5. Evernote (Free)

Evernote requires a bit more commitment than the average iPhone app as you need an Evernote account but it is the world's best note taking system. Apparently Evernote has the majority of its user base on the iPhone and for good reason. The iPhone version is handy and easy to use. It can do text, photo and voice notes. The entries are titled, tagged and uploaded to your online account. If you've taken a snapshot containing text their system will OCR the text as well. This gives you a fully indexed notes repository that you carry with your and can also be searched through the web or through the desktop version. It doesn't seem to translate voice notes but I have Jott and you can hook them together.

4. Shazam (Free)

The party trick favourite, Shazam is like magic. When a song is playing on the stereo, launch Shazam to sample the song for 15 seconds and it will tell you the song name and artist. It then lets you purchase the song right then from iTunes. I use it at restaurants, watching television, parties, clubs and bars to figure out what that song is and to impress the hell out of iPhone lookers.

3. Ace Tennis Online ($2.99)

My top game at the moment. Ace Tennis is a deceptively simple game that I crave whenever I have a few moments. You control your tennis player with your finger or thumb and control the angle of your shot by tiliting the iPhone. You can even play online against other Ace Tennis players, though so far the experience is a little bit sluggish compared to the computer opponent experience.

2. Twitterrific (Free, Premium is $9.99 with an extra theme and no ads)

I may get a lot of alternative suggestions for iPhone Twitter apps from readers but Twitterrific is probably the most popular Twitter client and gets the job done for me. Twitter is just plain addictive and Twitterrific cures the cravings. The iPhone still lacks background push notifications so until then apps like Twitterrific need to be checked regularly to get alerts. Probably best though, otherwise my iPhone would be beeping every 30 seconds.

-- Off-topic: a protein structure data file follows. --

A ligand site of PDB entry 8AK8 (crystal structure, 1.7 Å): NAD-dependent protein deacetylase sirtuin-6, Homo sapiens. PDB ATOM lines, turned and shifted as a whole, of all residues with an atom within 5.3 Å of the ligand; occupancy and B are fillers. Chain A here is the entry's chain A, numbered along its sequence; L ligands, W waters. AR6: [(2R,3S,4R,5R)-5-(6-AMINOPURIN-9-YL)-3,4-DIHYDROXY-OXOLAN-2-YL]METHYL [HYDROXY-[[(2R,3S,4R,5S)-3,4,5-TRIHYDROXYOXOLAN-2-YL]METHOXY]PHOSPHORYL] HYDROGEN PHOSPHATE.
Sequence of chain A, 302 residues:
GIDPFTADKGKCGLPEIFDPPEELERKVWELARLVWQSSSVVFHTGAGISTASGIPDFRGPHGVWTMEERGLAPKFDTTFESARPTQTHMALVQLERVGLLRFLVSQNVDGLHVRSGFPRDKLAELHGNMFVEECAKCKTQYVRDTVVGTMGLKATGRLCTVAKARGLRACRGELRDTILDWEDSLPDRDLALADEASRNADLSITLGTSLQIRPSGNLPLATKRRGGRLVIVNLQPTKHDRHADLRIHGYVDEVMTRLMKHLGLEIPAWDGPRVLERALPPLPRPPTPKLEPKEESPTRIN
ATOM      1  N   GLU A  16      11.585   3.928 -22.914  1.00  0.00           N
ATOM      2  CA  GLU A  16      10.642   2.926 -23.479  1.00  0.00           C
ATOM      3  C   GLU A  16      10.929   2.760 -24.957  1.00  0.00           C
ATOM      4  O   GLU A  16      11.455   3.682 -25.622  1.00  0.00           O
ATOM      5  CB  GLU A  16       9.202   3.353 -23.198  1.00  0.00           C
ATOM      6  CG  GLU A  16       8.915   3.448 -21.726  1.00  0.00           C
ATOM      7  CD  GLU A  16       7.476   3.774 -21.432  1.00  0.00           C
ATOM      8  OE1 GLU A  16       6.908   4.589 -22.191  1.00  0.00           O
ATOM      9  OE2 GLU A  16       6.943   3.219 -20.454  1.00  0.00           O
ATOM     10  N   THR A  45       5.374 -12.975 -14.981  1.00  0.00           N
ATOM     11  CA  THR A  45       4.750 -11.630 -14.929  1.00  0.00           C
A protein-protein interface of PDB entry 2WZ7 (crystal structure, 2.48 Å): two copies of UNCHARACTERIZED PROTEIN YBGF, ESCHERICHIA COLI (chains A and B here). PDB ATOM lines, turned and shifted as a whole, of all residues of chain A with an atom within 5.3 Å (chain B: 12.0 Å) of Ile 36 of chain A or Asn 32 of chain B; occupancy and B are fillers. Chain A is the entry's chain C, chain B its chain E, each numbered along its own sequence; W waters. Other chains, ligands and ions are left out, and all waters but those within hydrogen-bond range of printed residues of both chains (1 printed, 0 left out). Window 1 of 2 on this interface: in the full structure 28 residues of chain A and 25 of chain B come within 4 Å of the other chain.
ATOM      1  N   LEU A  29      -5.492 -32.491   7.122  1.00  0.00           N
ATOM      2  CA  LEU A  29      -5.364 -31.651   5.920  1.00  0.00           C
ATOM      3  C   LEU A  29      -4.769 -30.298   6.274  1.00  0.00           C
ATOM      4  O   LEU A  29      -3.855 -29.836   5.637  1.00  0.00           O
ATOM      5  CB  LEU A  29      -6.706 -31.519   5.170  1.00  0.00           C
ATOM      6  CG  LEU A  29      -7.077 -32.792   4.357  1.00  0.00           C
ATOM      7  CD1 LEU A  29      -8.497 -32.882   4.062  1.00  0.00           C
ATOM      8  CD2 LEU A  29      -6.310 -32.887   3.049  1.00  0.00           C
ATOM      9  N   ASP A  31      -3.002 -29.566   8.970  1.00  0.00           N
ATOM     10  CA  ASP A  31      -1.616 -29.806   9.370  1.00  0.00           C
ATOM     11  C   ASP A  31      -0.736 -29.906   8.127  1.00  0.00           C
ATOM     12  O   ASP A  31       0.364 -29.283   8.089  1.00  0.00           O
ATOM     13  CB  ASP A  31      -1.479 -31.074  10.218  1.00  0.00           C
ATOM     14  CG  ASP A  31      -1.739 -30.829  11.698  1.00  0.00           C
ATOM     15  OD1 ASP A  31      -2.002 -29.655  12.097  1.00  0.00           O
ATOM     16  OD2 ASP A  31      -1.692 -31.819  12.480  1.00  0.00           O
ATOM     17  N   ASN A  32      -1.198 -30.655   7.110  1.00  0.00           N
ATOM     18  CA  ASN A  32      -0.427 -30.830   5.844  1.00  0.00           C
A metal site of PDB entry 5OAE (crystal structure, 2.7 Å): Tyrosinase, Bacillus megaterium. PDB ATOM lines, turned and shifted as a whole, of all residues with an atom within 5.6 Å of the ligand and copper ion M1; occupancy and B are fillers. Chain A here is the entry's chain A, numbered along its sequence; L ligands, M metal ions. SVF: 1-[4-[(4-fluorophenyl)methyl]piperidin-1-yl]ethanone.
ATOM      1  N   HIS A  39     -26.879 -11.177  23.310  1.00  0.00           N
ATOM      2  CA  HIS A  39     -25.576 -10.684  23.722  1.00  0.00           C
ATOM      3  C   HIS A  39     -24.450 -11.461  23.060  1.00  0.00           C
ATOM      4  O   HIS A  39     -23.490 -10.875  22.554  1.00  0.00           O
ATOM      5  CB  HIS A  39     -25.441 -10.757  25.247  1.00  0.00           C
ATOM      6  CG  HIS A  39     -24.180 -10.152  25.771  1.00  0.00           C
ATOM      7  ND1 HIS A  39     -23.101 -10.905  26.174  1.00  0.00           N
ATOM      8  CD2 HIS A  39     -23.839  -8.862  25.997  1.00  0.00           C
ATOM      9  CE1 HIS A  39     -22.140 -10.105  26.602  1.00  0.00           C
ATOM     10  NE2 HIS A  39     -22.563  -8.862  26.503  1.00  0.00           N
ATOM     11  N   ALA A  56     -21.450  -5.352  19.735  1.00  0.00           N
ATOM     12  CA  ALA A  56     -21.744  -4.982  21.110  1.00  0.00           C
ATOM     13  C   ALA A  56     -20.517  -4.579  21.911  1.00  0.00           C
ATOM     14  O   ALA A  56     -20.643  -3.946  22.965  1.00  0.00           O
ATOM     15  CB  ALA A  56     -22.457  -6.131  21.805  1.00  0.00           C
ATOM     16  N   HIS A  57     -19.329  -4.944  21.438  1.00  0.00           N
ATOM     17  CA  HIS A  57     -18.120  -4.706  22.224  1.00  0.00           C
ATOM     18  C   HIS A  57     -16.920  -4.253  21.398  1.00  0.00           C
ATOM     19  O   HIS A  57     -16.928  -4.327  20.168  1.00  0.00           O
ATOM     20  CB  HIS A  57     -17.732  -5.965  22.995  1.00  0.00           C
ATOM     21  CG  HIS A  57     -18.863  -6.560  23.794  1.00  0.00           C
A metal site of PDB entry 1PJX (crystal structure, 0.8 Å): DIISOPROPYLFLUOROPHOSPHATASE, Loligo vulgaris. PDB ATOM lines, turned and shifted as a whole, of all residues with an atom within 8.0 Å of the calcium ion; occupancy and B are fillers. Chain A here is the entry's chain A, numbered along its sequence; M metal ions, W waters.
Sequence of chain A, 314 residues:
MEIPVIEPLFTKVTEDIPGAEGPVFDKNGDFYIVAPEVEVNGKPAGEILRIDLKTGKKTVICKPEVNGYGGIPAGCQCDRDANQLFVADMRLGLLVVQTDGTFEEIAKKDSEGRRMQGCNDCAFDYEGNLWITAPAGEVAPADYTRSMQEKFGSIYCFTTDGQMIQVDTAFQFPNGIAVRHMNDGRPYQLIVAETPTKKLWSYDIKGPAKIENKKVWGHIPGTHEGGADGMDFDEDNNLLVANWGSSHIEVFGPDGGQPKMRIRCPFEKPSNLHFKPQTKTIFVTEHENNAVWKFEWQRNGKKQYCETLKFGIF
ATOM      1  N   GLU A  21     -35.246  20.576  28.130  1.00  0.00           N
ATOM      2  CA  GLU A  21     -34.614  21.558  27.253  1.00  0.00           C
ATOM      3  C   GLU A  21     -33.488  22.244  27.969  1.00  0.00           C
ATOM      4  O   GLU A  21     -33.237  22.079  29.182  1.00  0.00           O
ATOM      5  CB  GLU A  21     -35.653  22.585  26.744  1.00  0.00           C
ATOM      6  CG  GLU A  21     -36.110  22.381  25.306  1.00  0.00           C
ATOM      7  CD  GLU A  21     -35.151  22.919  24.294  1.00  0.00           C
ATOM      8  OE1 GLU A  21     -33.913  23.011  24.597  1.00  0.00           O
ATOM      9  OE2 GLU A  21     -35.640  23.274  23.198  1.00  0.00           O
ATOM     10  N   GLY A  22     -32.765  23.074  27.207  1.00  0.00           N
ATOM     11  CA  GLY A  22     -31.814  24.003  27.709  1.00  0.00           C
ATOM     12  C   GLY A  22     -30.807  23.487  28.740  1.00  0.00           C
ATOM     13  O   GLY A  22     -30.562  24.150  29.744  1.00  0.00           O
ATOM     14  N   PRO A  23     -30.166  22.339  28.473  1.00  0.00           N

1. NetNewsWire (Free)

The first application I installed and also the most used. NetNewsWire syncs with the original Mac version through NewsGator's free online service. It's a great way to catch up on my news feeds when I'm away from the desktop.

2.2 Podcasts - Right Order but Download Flaw

The iPhone 2.2 update brought a handful of new features including a few updates to the iPod application. I gladly realized after a day of listening to Podcasts that episodes appear in the order they were downloaded. This means that you can start at the oldest and not have to skip backwards to listen to the next episode in the sequence. A minor update but very welcome.

The most widely covered new iPod feature is the ability to download new Podcasts over the air directly to the iPod. Unfortunately it seems to have one critical flaw. If you don't have at least one episode of your subscribed podcasts left on your iPhone it doesn't list the show preventing you from checking and downloading new episodes. I subscribe to MacBreak Weekly but it's not listed as I deleted the shows from iTunes after having listened to them all.

I've checked the iPod settings and tried to figure out someway to access empty shows but it seems I'll have to conciously keep at least one episode around for each of my subscriptions for now.

Rogers un-connected calls?

For the past few weeks I've noticed a higher percentage of calls to my iPhone on Rogers that go straight to voicemail without ringing the phone. These occur in metro Toronto (at least) with full 3G signal strength. I am sometimes actively using the phone either with data or an application but more often than not the phone is simply sitting idle.

I know that the phone has not received the call as the "missed call" list remains unchanged but I receive the infamous Rogers missed call SMS usually followed by a voicemail.

I thought that this was just me but Jay Goldman had indicated that his wife was having this problem with her iPhone and he thinks that perhaps it's happening to him as well

I wanted to poll the Rogers subscriber base to see if they too are experiencing this and if it's only iPhone related or all phones.

Please comment or tweet me if you've experienced this as well.